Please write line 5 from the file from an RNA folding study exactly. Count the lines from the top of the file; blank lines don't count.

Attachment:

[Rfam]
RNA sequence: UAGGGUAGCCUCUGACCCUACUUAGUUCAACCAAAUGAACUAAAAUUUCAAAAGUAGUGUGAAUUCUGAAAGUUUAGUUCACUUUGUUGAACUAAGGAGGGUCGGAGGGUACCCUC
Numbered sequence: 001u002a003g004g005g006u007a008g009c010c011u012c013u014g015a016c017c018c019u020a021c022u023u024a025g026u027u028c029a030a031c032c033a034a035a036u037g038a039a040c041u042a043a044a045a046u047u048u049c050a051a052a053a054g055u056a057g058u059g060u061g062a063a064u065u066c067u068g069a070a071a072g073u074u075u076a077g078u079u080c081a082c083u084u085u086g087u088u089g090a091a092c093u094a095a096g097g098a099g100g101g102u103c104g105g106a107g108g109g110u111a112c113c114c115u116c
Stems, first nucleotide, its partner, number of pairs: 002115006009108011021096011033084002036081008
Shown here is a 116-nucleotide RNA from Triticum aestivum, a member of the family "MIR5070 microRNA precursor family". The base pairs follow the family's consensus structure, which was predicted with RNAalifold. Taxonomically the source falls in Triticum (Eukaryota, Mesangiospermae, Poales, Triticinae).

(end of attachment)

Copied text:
Shown here is a 116-nucleotide RNA from Triticum aestivum, a member of the family "MIR5070 microRNA precursor family". The base pairs follow the family's consensus structure, which was predicted with RNAalifold. Taxonomically the source falls in Triticum (Eukaryota, Mesangiospermae, Poales, Triticinae).